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Planting in old tree stumps

I've had 3 old tree stumps in my garden for a number of years and recently decided to try to make a feature of them. I placed them all together and added some general compost in the middle and planted a couple of herbs. A few weeks on the herbs have died so I'm wondering why this has happened when to my mind it's not really much different to putting them in a pot. Or so I thought! Should I have put some lining in the stumps too? I like the way the feature looks now so would like to try some other plants but obviously don't want to make the same mistake. Any advice please?

Posts

  • FairygirlFairygirl west central ScotlandPosts: 47,194
    I very much doubt herbs will grow in that situation. Most like sunny, well drained soil, and most stumps simply don't offer that.

    Ferns work better than most other plants. Up here, firs and rowans  seed into them on a regular basis, but I'm guessing you don't want that!  :D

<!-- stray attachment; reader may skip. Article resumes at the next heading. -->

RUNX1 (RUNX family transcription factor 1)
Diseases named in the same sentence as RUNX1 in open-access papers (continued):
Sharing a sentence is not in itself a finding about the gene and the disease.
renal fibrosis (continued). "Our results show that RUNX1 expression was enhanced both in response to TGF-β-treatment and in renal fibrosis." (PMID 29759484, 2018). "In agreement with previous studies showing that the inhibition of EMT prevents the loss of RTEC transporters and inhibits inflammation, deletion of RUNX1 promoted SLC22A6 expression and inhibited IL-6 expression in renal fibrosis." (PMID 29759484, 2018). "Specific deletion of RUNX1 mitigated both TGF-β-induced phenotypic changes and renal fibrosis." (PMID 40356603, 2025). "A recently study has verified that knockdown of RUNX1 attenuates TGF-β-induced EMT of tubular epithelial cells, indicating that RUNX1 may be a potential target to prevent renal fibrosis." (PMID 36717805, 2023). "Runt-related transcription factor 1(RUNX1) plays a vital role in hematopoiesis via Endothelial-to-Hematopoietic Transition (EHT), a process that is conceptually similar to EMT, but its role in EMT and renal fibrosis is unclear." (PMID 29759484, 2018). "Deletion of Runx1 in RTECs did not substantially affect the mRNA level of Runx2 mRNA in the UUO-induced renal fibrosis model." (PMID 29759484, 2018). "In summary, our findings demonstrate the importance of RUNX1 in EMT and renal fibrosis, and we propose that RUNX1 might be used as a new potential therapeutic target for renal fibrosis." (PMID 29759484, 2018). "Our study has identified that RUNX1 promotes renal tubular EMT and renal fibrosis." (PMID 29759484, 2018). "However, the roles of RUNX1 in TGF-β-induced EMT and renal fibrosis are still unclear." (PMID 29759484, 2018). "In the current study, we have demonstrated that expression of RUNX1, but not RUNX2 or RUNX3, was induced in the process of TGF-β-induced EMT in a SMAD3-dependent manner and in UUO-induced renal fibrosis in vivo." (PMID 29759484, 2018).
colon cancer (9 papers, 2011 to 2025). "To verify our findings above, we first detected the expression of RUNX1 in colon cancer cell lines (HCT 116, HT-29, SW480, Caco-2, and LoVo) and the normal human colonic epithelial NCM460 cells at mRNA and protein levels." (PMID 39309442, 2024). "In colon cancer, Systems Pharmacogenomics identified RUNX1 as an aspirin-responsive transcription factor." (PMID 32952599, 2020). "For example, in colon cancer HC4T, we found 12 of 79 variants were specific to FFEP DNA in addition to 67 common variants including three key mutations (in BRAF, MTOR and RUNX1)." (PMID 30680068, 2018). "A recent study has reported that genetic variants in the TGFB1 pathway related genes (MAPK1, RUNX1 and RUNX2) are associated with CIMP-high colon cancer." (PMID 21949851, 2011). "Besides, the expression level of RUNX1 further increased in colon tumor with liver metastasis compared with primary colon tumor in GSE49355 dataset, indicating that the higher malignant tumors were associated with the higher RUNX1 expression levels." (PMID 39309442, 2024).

It's a place where beautiful isn't enough of a word....


  • WoostieWoostie Posts: 53
    Thank you @Fairygirl. I love ferns and have them growing wild in my garden. I was thinking about trying a mint in the tree stumps as I've always got the impression that they grow anywhere and it would be easy to keep it under control there. Do you think that's worth a go or just give herbs a miss?
  • FairygirlFairygirl west central ScotlandPosts: 47,194
    I don't think mint would be overly keen either, but I expect you could try it  :)
    It's a place where beautiful isn't enough of a word....


  • WoostieWoostie Posts: 53
    Thanks @Fairygirl, I thought that might be your reply :smiley:
  • Blue OnionBlue Onion Posts: 2,907
    Could you drill some drainage holes either to the bottom or sides?  That would really increase what you could plant in there.  About how wide and deep are the holes?  My grandmother used to grow impatients in her stump with no issues.. but it was a reasonable sided hole with probably some sort of drainage through a rotten bit at the bottom.. hard to tell because it was still in the ground.
    Utah, USA.
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